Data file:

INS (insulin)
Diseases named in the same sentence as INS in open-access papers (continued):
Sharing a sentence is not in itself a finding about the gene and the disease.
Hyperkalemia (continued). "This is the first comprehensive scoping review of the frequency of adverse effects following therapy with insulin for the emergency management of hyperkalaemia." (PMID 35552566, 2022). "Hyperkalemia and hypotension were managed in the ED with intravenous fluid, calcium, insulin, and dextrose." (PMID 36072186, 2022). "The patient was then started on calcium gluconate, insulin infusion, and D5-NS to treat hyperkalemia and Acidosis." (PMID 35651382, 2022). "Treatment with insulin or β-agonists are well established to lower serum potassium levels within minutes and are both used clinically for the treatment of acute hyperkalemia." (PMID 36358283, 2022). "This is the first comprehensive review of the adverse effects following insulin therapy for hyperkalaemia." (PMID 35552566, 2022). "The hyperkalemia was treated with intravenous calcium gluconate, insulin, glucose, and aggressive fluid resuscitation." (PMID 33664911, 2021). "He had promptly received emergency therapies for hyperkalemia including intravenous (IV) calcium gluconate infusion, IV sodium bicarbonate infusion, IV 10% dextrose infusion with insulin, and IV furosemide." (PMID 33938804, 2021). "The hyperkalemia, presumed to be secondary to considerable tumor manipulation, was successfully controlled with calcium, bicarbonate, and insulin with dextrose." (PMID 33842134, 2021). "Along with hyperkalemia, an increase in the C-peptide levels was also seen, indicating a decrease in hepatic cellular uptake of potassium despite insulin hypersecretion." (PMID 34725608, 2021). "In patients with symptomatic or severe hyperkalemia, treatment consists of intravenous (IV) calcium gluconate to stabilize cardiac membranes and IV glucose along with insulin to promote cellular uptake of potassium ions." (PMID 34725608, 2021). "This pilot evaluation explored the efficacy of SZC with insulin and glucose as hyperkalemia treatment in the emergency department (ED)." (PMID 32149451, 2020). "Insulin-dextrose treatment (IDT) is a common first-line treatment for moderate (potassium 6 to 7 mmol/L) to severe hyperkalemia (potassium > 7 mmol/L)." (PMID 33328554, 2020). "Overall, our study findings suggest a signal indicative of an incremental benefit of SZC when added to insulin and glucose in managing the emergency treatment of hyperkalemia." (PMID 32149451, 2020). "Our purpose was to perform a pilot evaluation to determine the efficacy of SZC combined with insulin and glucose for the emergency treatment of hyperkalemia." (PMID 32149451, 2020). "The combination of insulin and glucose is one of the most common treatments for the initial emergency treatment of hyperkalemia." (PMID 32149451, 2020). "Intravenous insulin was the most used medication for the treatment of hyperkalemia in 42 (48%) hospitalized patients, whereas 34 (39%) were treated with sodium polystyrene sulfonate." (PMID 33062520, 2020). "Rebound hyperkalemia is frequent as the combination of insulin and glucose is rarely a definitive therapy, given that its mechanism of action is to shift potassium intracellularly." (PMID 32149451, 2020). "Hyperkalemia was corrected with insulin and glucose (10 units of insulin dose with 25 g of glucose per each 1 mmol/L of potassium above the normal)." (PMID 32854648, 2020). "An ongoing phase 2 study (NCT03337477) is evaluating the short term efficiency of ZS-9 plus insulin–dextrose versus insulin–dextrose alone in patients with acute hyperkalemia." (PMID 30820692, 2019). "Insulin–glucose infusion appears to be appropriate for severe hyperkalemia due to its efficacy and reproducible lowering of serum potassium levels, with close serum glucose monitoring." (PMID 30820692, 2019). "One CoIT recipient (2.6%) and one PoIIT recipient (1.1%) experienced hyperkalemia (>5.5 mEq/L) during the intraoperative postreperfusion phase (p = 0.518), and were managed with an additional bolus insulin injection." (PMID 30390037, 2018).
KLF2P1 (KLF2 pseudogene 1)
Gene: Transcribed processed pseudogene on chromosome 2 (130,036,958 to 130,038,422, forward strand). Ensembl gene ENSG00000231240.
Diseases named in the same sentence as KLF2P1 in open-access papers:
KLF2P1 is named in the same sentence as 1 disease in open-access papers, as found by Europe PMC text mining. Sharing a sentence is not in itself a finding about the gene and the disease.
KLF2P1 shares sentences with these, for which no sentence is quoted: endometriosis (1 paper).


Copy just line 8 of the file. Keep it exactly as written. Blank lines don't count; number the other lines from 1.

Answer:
KLF2P1 is named in the same sentence as 1 disease in open-access papers, as found by Europe PMC text mining. Sharing a sentence is not in itself a finding about the gene and the disease.